Sunday, August 20, 2017
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Finishing Foam

Tony Albence gives the original wing a light scuff sanding before starting in with the filler.
 

 

Once upon a time, in a land across the sea, there lived a little foam ice chest. Deep in its heart, the ice chest dreamed of flying like the birds. Lo and behold the wizard of ARFs visited the ice chests village. The foam ice chest begged the wizard to let it fly. With a whoosh, a boom and a blinding flash of light, the ice chest was transformed into an electric 40-inch Tiger Moth model airplane that did indeed fly with the birds.

Fill any molding points or other surface defects with lightweight filler, then sand smooth before covering with the silkspan.
 

However, the Tiger Moths skin still looked like the skin of an ice chest. It was soft, easily damaged and not very pretty. It could fly, but it was definitely an ugly duckling. Enter Tony Albence, an artist from the land of Delaware, here in the US of A. Tony has been using a process with only common modeling supplies that transforms such foam models. Here is how he helped the pitted, ugly duckling become a durable, smooth-surfaced swan.

Brush a light coat of thinned glue on the foam airframe.
 

THE MAGIC BEGINS

Using 220-grit sandpaper on a sanding block, remove all molding marks, seams and bumps. When done sanding, wipe the surface first with an anti-static laundry sheet that has been through your dryer once and then a damp cloth to remove all the debris. Fill in all the big holes, depressions and ugly molding marks with lightweight spackling. Finally, give the surface a final sanding to a smooth finish when the spackling is dry.

Then smooth on a piece of silkspan after moistening it with water.
 

Now for the real magic! Make a mixture of Titebond II alphatic resin glue and water. The mixture should come out to the consistency of light cream; a smooth brushable blend. Pick a part of the ugly ducklingwing, tail or fuselageand coat one surface. Do not attempt to coat the entire model at one time! While the glue mixture is still wet, apply a piece of medium or light weight Silkspan, available from SIG manufacturing or your local hobby shop. Pre-cut these pieces, large enough to cover each section and allowing for a 1/4 to 1/2-inch overlap around the edges.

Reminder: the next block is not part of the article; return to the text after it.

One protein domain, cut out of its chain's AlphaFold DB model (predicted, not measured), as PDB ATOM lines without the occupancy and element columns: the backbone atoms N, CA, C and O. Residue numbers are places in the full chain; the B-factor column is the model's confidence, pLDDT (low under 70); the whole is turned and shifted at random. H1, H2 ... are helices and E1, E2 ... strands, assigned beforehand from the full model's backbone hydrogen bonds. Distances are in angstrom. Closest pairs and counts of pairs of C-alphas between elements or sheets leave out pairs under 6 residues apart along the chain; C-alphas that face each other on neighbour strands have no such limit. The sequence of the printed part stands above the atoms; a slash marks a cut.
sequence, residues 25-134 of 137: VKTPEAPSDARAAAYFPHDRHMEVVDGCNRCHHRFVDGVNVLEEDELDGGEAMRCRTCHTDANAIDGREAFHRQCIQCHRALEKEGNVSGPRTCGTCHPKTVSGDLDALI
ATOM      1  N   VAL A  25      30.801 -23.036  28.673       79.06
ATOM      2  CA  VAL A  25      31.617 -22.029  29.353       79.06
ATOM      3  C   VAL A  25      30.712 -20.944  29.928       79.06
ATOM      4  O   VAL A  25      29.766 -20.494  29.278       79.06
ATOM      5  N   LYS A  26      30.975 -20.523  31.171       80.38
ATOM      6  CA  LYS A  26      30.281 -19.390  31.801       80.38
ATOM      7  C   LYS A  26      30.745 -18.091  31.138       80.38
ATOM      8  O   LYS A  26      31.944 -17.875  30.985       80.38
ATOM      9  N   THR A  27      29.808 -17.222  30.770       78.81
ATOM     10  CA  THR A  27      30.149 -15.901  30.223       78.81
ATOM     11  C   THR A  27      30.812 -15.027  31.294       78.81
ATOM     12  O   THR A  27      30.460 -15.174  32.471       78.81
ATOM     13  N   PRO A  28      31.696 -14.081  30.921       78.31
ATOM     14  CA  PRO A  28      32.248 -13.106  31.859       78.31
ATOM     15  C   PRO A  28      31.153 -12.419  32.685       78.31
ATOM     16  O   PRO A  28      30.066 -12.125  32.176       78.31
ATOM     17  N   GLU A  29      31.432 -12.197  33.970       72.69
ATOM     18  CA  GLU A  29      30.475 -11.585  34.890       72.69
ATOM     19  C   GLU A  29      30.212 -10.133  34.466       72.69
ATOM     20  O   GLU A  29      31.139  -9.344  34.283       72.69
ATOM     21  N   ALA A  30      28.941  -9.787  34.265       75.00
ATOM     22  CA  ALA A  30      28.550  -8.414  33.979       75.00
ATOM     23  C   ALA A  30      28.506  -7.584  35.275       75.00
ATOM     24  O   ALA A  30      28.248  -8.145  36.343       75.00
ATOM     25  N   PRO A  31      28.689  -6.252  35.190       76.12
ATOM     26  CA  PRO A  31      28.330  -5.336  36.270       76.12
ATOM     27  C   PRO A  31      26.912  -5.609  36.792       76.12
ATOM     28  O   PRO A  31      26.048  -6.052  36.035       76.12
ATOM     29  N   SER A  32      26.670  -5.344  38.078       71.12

Work out any bubbles or wrinkles before it starts to dry.
 

You will also want to prewet the Silkspan before you apply it to help it lay out smoothly. Lay the piece you are about to use on a towel and give it a heavy mist with water from a spray bottle. Let this water soak into the Silkspan while you are applying the glue to the foam part. You want to get the Silkspan wet, but not dripping like a napkin rescued from the swimming pool. The water loosens up the Silkspans fibers and will greatly increase its ability to conform to the contours around the wing tips and other curved areas.

Carefully brush a second coat of thinned glue onto the silkspan, working it around the edges to create an overlap with the piece coming from the other side.
 

Lay the silkspan onto the glue-coated foam and smooth out all the wrinkles using your fingers or a brush. Dont hesitate to cut some slits in the Silkspan to help wrap around the wing tips and other edges with compound curves. Blot with a paper towel to remove the excess glue mixture. After it is all smooth and bubble-free, brush on another light coat of your glue/water mixture and set it aside overnight.

When working around a complex curve like at the wing tip, cut slits in the silkspan and overlap them as you wrap around the contour.
 

When the glue is thoroughly dry, trim the silkspan around the edges using a new #11 blade or single-edge razor. You will be surprised at how tough the dried paper is to cut. Lightly sand the surface and smooth the edges using 320-grit sandpaper.

A light sanding once dry will remove any ridges.
 

Cover all the remaining parts of the model using the same process. A total of two or three coats of the glue and water mixture will provide for a smooth hard surface. As most of the weight of the mixture is water that evaporates, this process adds very little actual weight once dry. If you apply the silkspan smoothly and sand the surface carefully with 320 and 400-grit nothing more is needed.

This closeup shows off the smooth surface and excellent gloss finish provided by this technique.
 

FINAL FINISH

For color, a very light coat of acrylic craft paint thinned with water works well. We are using Craft Smart acrylic paint. If you cant find that brand at your local art supply store, buy a bottle of what they have and do some tests on some scrap foam. For a high-gloss finish, use gloss craft paint thinned about 50 percent.

Basic acrylic craft paints are all you need for this process. I look for sales to buy mine.
 

When the gloss coat, some decals, and lettering are applied, a beautiful swan will appear. The finished Tiger Moth shown here gained just two ounces. As you can see here in the photos, Tony Albence is also taking another humble foam Tiger Moth to a completely new level. After smoothing the surface with Silkspan he is now following that with a masterful paint job. Finally, remember to fly three mistakes high, and only make two, and dont forget to send us photos of your finished model.

 

 

Tony is going all out on this second airframe, replicating a unique full scale color scheme. Hopefully this model will be completed and flying by this summer.
 

Visit www.find.flyrc.com/071105 to view more photos of this project!

Links

Silkspan, distributed by SIG Manufacturing, www.sigmfg.com, (800) 247-5008